Bottom line: Shanghai Disneyland will suffer from teething problems in its first year, most notably negative publicity due to high prices in the park, but will gradually overcome that resistance to become one of Disney’s most profitable resorts.
Everyone is buzzing about the looming opening of Disney’s first mainland China resort, so I thought I’d weigh in with my own forecast for the $5.5 billion Shanghai Disneyland set to formally open this Thursday. In addition to all the facts and figures flying about, my assessment includes a personal visit to the newest Disneyland over the past weekend for a preview visit ahead of the grand opening. I thought the crowds would be restricted during the preview period to give a good impression to visiting reporters and VIPs, but was slightly surprised to find the place quite packed. But more on that shortly.
First let’s begin with some quick history, and also a few comparisons with other Disneylands around the world. The new Shanghai park will only be Disney’s 6th worldwide and its fourth outside the US, complementing overseas resorts in Tokyo, Hong Kong and Paris. Of the overseas locations, I was surprised to learn that only Tokyo is profitable, generating nearly $700 million in its latest fiscal year. (English article)
But the profitability factor is relatively minor for Disney, since the company’s theme parks unit makes much of its money through management fees and sales of merchandise, food and other items within the parks. Plenty of those items were available during my visit, and the stores within the park were quite packed with curious consumers.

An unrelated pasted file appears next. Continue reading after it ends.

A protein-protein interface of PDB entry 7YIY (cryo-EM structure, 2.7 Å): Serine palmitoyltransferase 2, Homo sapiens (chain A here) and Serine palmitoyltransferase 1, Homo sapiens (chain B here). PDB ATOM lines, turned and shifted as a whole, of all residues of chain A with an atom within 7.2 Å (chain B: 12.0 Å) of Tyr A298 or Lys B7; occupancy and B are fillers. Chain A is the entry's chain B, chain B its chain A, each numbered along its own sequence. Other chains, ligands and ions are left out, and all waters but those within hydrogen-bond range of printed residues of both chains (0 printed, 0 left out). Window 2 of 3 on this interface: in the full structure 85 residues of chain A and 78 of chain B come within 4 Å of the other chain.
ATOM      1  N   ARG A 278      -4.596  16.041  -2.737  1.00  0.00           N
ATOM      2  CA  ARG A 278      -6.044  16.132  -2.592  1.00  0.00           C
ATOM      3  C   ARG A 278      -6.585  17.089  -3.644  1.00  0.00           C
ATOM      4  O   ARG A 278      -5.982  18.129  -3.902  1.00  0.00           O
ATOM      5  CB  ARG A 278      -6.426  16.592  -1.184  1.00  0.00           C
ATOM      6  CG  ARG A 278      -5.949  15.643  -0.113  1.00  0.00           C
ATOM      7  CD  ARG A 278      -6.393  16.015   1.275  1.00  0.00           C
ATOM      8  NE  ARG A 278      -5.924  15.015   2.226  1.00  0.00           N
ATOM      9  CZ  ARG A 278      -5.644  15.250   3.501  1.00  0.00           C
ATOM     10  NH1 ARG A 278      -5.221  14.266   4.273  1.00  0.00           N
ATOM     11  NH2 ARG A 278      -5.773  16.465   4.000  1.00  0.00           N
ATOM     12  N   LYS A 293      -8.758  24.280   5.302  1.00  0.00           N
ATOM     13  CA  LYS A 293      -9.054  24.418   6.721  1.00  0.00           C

But that said, it was also quite noteworthy that the shortest line I encountered during my visit was the one in the large Disney merchandise store just inside the park entrance. The store itself was quite full, but I had to wait less than a minute to actually pay the relatively high 95 yuan, or about $15, for a set of Minnie Mouse ears that probably cost less than $1 to manufacture.
High Price Complaints
Such high prices are quite common in Disneylands throughout the world, though they’ve become a source of media attention here in China, including the relatively high prices for food in the parks. That’s partly because Chinese consumers are more price-sensitive than their peers in developed markets. But they also earn far less than consumers in the other 5 markets hosting Disney parks. In the run-up to the park’s opening, media have repeatedly pointed out that Shanghai Disneyland’s ticket prices are the lowest in the world but also the highest as a percentage of income for the average resident of their host market.
While the lines at the souvenir shop were quite short, the same wasn’t true for actual park attractions. I have to compliment Disney for developing a very sophisticated system for informing people of how long they will have to wait for each ride, which at least helps people to plan their visits. But the longest wait of 5 hours for the highly hyped Tron Lightcycle Power Run was just a bit out of control, and I didn’t end up going on any of the rides during my brief visit.
Disney chief Bob Iger is giving numerous interviews in the run-up to the park’s opening, pointing out how high-tech the new Disneyland will be. He’s also noting how his company has learned from its past mistakes in Paris and Hong Kong, which lost $116 million and $19 million in the latest fiscal years, respectively.
All of that said, I’m mostly positive on this particular park, even though it will suffer many of the usual teething problems before finally becoming quite profitable. Chinese are accustomed to waiting in long lines, so that’s not a problem. The park’s clean and friendly environment will also appeal to many, who are likely to plan entire vacations around their visit. The biggest obstacle will be the high prices, though even that factor should subside as Chinese consumers become more comfortable with the idea that such parks often charge such premiums as part of their overall “experience”.
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